ISLAMABAD: The downward trend in Pakistan merchandise export proceeds continued for the second consecutive month, raising fears about the closure of industrial units across the country, suggested provisional data of the Pakistan Bureau of Statistics released on Wednesday.

The country’s exports shrank 3.77 per cent in October to $2.37 billion from $2.64bn in the corresponding month last year. On a month-on-month basis, export proceeds decreased by 3.07pc.

The exports started posting negative growth in the first month of the current fiscal year — July — barring August when a slight increase was recorded because of the backlog of the preceding month. Export contraction is a worrisome factor, which will create problems in balancing the country’s external account.

However, the total export proceeds stood at $9.54bn in July-October against $9.46bn in the corresponding period last year, indicating a meagre rise of 0.94pc. The paltry growth shows that it will be difficult in the current fiscal year to achieve the export target.

Pakistan Apparel Forum Chairman Jawed Bilwani from Karachi told Dawn that the main reason behind falling exports was the exchange rate instability. The discontinuation of duty drawback on local taxes and levies by the government has also created liquidity issues for the export sector.

No official statement was issued from the commerce ministry to explain the reasons for the steady decline in export proceeds. Commerce Minister Naveed Qamar since taking responsibility for the ministry has constantly been on foreign tours.

For the first time not only Pakistan achieved its export target but exceeded the psychological barrier of $30bn in FY22. Exports rose by 26.6pc to $31.845bn in the just-ended fiscal year, up from $25.160bn a year ago.

The interruption in gas supply to the export sector and the non-payment of sales tax refunds were other contributory factors, Mr Bilwani said, adding that there is also a reduction in purchasing of goods in Europe and the United States. “The procedural hiccups also led to delays in exports from the country,” he further added.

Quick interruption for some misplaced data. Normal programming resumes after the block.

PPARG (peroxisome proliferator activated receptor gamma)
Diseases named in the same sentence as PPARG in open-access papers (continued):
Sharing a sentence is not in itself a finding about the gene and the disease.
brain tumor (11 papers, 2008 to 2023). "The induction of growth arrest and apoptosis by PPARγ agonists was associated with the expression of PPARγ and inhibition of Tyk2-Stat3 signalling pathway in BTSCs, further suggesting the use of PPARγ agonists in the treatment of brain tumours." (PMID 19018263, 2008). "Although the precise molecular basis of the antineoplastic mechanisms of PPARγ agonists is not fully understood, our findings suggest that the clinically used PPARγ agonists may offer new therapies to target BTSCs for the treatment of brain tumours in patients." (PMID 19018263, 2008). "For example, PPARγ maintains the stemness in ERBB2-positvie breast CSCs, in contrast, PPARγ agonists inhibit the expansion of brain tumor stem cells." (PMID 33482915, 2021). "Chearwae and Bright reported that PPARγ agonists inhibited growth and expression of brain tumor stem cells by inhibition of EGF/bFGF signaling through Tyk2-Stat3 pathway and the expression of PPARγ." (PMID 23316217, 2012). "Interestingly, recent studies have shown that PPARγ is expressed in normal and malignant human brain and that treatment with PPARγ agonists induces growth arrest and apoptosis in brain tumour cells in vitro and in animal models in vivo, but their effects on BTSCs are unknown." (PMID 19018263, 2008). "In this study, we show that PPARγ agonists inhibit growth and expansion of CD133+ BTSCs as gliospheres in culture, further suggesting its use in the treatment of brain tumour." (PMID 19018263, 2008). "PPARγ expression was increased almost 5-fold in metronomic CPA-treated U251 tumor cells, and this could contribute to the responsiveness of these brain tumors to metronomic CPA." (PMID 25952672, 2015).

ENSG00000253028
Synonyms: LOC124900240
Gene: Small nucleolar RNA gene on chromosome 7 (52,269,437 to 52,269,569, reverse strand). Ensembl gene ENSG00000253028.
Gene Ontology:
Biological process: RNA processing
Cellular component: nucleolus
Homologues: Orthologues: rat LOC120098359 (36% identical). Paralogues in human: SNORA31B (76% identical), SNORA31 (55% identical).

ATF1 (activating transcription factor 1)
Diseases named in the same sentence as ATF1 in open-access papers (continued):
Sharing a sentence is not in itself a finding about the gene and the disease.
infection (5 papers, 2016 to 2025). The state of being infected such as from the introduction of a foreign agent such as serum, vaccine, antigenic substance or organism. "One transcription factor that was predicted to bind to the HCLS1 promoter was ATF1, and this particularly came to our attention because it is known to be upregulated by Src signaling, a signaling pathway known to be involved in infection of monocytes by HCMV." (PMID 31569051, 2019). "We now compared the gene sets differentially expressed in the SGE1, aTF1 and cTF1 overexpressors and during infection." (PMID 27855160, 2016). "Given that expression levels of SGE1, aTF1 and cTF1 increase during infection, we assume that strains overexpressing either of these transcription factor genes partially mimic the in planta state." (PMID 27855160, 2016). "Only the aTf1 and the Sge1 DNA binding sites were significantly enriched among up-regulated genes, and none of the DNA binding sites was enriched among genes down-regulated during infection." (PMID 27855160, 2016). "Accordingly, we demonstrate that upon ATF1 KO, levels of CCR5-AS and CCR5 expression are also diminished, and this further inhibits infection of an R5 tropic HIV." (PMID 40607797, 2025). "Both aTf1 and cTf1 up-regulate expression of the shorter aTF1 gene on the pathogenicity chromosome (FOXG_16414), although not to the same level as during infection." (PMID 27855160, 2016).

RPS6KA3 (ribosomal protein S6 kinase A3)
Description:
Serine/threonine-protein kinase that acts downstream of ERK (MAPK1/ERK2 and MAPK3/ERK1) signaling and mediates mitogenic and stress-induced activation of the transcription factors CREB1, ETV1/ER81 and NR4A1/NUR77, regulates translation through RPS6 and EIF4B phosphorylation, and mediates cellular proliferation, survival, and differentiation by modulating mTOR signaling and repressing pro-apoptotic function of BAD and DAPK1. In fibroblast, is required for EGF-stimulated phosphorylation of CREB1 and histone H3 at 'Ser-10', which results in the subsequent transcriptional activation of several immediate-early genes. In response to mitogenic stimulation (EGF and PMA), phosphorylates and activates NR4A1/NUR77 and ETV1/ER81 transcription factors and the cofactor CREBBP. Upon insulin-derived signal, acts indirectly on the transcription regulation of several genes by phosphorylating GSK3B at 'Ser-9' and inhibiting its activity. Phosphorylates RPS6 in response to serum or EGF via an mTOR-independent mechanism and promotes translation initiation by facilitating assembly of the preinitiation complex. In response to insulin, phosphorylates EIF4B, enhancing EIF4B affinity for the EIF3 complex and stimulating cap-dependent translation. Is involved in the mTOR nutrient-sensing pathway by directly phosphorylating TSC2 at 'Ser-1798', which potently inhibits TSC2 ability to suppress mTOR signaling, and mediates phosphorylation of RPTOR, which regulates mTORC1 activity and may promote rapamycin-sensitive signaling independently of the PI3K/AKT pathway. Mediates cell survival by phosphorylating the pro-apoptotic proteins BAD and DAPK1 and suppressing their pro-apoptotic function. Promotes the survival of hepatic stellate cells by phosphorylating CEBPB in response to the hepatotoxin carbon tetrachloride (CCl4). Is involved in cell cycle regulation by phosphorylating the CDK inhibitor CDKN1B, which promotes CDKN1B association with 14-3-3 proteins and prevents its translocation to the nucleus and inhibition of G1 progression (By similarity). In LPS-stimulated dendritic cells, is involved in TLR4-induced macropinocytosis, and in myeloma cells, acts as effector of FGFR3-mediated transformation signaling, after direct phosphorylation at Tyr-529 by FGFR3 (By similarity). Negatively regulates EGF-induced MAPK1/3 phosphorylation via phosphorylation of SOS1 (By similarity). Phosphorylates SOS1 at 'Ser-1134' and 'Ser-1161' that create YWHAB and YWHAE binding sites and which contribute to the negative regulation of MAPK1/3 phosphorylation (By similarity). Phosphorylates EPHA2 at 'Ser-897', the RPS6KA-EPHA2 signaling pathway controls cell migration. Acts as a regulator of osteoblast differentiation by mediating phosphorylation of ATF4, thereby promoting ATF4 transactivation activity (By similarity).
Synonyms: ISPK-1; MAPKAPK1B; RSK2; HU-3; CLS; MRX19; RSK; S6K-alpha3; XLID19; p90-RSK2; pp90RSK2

International Apparel Federal Regional President Ijaz Khokar told Dawn that exports will further drop in the coming months. He further said that textile production has declined in Faisalabad, Lahore and Karachi. Moreover, international buyers also hold their orders, he said, adding the government should implement textile policy in letter and spirit.

He also appealed to the government to notify the drawback amount on exports to a new market as noted under the textile policy. This will help Pakistan to diversify its exports to new markets like Africa and Central Asian States.

Contrary to this, the import bill fell by 27.21pc to $4.63bn in October from $6.36bn in the same month last year. On a month-on-month basis, the import bill declined by 13.30pc.

Trade deficit narrows

The import bill in the first four months (July and October) stood at $21.01bn this year against $25.08bn last year, indicating a decline of 16.21pc.

The import bill increased 43.45pc to $80.51bn during 2021-22, up from $56.12bn a year ago.

As a result of the decline in imports, the trade deficit in October fell by 42pc to $2.26bn this year from $3.90bn over the corresponding month last year. In the first four months, the trade deficit dipped 26.59pc to $11.46bn this year from $15.62bn over the corresponding months of last year.

There are multiple reasons for the decline in exports. Globally retailers are carrying huge inventories as retail sales have suffered due to high inflation.

Pakistan Textile Exporters Association Patron-in-Chief Khurram Mukhtar told Dawn that commodity prices had also started declining in the last few months. Pakistan rupee had a 30pc exchange rate adjustment in the last 8 months, reaching 222 from 170. This led to a decline in the unit price of finished products, he said.

Published in Dawn, November 3rd, 2022

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